Iowa v. Tennessee
EverBank Field — Jacksonville, FL
January 2, 2015 — 3:20 pm Eastern (ESPN)
Why You Should Watch
It’s the last game of the season between the Big Ten and SEC, which could be significant for conference pride depending on which team wins the Sugar Bowl the previous evening. This game is effectively the old Gator Bowl by a different name, and it’ll be your last chance to watch football in the Sunshine State for months. Both teams had young defenses that matured as the season went on, and this game could serve as a building block for bigger goals next season. Once this game is over there are only five more college games left this season, so don’t miss out on one of the few remaining opportunities to watch meaningful contests before the long drought of competition strikes.
What Each Team Brings to the Table
Iowa was supposed to be a contender in the reconfigured Big Ten West, ready to push Wisconsin and Nebraska for the division title. Despite a 5-1 start that was blemished only by a three-point loss to in-state rival Iowa State, the Hawkeyes fell to Maryland and Minnesota before they even got to play the Badgers or Cornhuskers. When the opportunity arose, they lost by a combined five points to those teams, missing out on a statement opportunity to end the regular season on a two-game losing streak. Quarterback Jake Rudock was decent if not otherworldly, finishing the year with 2400 passing yards that included 16 touchdowns and just five picks. The rushing game ranked just 73rd nationally, though, and Iowa was 70th in the country with 28 points per game. The defense saved the Hawkeyes several times, allowing just 335 yards and 24 points per game to keep Iowa in most contests.
The Volunteers were one of the youngest teams in the nation, bringing back just 10 returning starters from the 2013 roster. By the beginning of November, a maturing crew was just 3-5. But wins in three of their last four games secured the first bowl invitation for Tennessee since 2010. Offense was a scarce commodity for the Vols this year, with senior quarterback Justin Worley throwing for less than 1600 yards, 12 touchdowns, and eight interceptions for a passing attack that ranked 67th nationally in yards per game. The ground game was even worse, with Tennessee averaging only 135 rushing yards per game to rank among the 20 worst teams in the country in the category. Like Iowa, Butch Jones’ crew depended on its defense to reach bowl eligibility. The Vols defense gave up 360 yards and 24 points per game against the nation’s seventh-toughest schedule.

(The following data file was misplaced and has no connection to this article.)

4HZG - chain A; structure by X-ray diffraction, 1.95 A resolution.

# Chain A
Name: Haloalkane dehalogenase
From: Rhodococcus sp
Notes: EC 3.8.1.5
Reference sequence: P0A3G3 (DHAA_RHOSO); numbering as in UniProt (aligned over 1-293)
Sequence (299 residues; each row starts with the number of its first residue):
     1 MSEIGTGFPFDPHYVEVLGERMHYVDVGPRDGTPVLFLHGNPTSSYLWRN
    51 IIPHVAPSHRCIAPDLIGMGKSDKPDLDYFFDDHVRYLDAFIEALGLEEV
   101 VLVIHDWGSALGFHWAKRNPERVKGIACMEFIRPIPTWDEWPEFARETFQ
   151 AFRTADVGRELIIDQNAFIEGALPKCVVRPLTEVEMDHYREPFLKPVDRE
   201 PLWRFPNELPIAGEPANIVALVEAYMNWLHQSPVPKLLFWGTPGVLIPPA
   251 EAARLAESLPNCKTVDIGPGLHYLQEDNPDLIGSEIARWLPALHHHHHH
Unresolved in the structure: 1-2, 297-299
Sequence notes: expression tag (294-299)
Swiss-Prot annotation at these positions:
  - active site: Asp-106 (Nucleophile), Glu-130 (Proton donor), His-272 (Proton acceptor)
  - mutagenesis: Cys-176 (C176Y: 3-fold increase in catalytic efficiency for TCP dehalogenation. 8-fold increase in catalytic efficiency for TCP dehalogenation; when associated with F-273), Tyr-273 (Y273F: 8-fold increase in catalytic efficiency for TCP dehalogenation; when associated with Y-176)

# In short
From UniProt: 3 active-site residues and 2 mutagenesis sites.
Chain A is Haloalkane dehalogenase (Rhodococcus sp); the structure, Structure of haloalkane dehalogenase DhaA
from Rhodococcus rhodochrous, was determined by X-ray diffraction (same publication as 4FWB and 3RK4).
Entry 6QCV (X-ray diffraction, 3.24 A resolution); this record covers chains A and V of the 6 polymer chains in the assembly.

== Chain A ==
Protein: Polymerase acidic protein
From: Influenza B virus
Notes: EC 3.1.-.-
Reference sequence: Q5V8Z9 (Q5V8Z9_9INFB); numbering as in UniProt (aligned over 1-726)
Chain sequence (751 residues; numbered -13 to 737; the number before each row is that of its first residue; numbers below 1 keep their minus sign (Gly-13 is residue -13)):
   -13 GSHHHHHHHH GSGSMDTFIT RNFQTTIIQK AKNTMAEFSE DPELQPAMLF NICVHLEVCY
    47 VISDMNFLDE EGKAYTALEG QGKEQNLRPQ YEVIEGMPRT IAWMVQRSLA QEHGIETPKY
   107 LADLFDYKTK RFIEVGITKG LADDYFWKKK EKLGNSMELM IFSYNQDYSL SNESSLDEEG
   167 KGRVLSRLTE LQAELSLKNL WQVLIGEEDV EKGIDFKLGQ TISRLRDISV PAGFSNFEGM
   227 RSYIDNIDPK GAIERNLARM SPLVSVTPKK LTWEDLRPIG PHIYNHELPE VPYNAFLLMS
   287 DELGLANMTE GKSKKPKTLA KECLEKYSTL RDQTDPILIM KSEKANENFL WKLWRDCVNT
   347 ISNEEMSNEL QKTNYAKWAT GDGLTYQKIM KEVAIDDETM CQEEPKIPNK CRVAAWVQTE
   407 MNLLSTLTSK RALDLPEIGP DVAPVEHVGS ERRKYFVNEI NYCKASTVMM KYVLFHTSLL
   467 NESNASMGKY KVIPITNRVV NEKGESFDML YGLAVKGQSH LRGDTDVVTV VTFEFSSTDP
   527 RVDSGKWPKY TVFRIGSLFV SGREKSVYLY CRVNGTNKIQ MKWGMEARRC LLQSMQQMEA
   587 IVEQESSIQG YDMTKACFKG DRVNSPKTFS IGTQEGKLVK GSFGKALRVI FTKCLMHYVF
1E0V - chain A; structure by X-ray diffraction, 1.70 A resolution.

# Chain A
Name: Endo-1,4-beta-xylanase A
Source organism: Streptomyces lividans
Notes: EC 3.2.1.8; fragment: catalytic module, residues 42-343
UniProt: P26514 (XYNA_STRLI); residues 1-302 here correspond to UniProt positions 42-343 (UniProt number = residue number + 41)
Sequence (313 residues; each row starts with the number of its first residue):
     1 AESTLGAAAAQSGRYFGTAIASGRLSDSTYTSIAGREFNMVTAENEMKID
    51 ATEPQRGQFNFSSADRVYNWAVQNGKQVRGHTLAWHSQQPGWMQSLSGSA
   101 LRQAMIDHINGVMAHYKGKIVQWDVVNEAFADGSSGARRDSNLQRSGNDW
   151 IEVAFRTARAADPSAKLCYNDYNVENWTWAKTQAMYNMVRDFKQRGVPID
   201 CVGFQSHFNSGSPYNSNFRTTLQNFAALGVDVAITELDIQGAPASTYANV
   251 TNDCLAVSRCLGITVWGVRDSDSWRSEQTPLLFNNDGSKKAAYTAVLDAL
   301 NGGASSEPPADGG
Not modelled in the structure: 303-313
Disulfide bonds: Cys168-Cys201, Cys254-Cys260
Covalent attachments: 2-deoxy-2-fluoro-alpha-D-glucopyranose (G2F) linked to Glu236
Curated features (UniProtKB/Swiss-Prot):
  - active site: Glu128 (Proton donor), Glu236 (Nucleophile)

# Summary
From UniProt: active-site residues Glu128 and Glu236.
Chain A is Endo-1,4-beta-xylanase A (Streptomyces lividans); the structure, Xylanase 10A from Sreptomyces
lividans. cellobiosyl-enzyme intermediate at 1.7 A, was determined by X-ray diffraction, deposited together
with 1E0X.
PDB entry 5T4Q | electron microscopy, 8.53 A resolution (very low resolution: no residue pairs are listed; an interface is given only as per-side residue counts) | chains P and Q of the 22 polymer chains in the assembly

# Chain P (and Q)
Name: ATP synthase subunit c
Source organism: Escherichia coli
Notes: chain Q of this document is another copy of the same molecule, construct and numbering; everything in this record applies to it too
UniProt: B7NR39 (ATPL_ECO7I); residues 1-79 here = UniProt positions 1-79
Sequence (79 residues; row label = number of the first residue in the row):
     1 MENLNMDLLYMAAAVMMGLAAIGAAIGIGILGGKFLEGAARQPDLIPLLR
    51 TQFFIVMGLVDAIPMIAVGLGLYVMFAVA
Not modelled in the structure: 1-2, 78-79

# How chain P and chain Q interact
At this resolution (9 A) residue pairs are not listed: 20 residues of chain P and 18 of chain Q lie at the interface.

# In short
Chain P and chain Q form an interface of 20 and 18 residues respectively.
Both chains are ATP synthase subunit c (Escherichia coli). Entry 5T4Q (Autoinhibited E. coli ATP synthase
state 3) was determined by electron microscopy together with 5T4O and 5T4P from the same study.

What is Likely to Happen
Iowa and Tennessee will both bring decent defenses to Jacksonville on the Friday after New Year’s, so it will really come down to which team has a greater chance of cracking the opposing defense to put the decisive points on the scoreboard. The Hawkeyes gave up fewer turnovers, but they had a lower turnover margin than Tennessee thanks to the Volunteers’ propensity for generating fumbles and interceptions. Iowa has a veteran offense that should limit its turnovers, though, which gives Kirk Ferentz’s team the better chance at claiming the win. Rudock will play his fourth straight game with at least two touchdowns through the air, and the Hawkeye secondary will prevent Worley and crew from getting comfortable.
Iowa 24, Tennessee 21